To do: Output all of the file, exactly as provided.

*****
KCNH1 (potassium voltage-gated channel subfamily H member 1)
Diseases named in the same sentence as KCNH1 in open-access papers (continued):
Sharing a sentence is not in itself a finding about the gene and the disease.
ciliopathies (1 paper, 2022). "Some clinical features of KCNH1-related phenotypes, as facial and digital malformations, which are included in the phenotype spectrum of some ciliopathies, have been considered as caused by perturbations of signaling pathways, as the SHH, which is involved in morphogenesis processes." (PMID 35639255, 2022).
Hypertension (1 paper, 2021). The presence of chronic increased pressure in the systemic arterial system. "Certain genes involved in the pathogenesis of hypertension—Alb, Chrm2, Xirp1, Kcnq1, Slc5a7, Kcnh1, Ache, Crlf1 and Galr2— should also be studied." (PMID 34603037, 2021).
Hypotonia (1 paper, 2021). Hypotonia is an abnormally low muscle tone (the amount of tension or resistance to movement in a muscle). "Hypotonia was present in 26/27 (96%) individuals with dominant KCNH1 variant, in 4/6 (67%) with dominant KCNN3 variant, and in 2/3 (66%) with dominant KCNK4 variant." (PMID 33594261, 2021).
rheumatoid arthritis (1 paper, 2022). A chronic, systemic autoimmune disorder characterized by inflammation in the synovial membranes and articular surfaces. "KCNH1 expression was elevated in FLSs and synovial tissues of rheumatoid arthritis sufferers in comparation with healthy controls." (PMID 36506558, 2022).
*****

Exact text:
KCNH1 (potassium voltage-gated channel subfamily H member 1)
Diseases named in the same sentence as KCNH1 in open-access papers (continued):
Sharing a sentence is not in itself a finding about the gene and the disease.
ciliopathies (1 paper, 2022). "Some clinical features of KCNH1-related phenotypes, as facial and digital malformations, which are included in the phenotype spectrum of some ciliopathies, have been considered as caused by perturbations of signaling pathways, as the SHH, which is involved in morphogenesis processes." (PMID 35639255, 2022).
Hypertension (1 paper, 2021). The presence of chronic increased pressure in the systemic arterial system. "Certain genes involved in the pathogenesis of hypertension—Alb, Chrm2, Xirp1, Kcnq1, Slc5a7, Kcnh1, Ache, Crlf1 and Galr2— should also be studied." (PMID 34603037, 2021).
Hypotonia (1 paper, 2021). Hypotonia is an abnormally low muscle tone (the amount of tension or resistance to movement in a muscle). "Hypotonia was present in 26/27 (96%) individuals with dominant KCNH1 variant, in 4/6 (67%) with dominant KCNN3 variant, and in 2/3 (66%) with dominant KCNK4 variant." (PMID 33594261, 2021).
rheumatoid arthritis (1 paper, 2022). A chronic, systemic autoimmune disorder characterized by inflammation in the synovial membranes and articular surfaces. "KCNH1 expression was elevated in FLSs and synovial tissues of rheumatoid arthritis sufferers in comparation with healthy controls." (PMID 36506558, 2022).